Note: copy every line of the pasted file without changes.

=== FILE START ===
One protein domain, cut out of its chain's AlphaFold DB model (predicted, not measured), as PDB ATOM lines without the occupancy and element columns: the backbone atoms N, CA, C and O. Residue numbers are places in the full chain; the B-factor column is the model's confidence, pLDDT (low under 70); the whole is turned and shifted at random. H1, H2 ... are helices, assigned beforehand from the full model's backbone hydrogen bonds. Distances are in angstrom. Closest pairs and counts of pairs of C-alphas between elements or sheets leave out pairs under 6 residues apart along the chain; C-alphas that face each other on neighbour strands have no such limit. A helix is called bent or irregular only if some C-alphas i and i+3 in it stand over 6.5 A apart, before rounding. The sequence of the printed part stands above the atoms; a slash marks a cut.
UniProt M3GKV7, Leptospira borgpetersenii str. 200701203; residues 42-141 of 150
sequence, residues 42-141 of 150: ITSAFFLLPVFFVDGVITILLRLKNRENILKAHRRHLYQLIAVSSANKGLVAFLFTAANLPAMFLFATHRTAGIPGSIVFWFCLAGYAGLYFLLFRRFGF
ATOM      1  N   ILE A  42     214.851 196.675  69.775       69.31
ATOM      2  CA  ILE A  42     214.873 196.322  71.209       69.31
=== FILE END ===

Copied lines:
One protein domain, cut out of its chain's AlphaFold DB model (predicted, not measured), as PDB ATOM lines without the occupancy and element columns: the backbone atoms N, CA, C and O. Residue numbers are places in the full chain; the B-factor column is the model's confidence, pLDDT (low under 70); the whole is turned and shifted at random. H1, H2 ... are helices, assigned beforehand from the full model's backbone hydrogen bonds. Distances are in angstrom. Closest pairs and counts of pairs of C-alphas between elements or sheets leave out pairs under 6 residues apart along the chain; C-alphas that face each other on neighbour strands have no such limit. A helix is called bent or irregular only if some C-alphas i and i+3 in it stand over 6.5 A apart, before rounding. The sequence of the printed part stands above the atoms; a slash marks a cut.
UniProt M3GKV7, Leptospira borgpetersenii str. 200701203; residues 42-141 of 150
sequence, residues 42-141 of 150: ITSAFFLLPVFFVDGVITILLRLKNRENILKAHRRHLYQLIAVSSANKGLVAFLFTAANLPAMFLFATHRTAGIPGSIVFWFCLAGYAGLYFLLFRRFGF
ATOM      1  N   ILE A  42     214.851 196.675  69.775       69.31
ATOM      2  CA  ILE A  42     214.873 196.322  71.209       69.31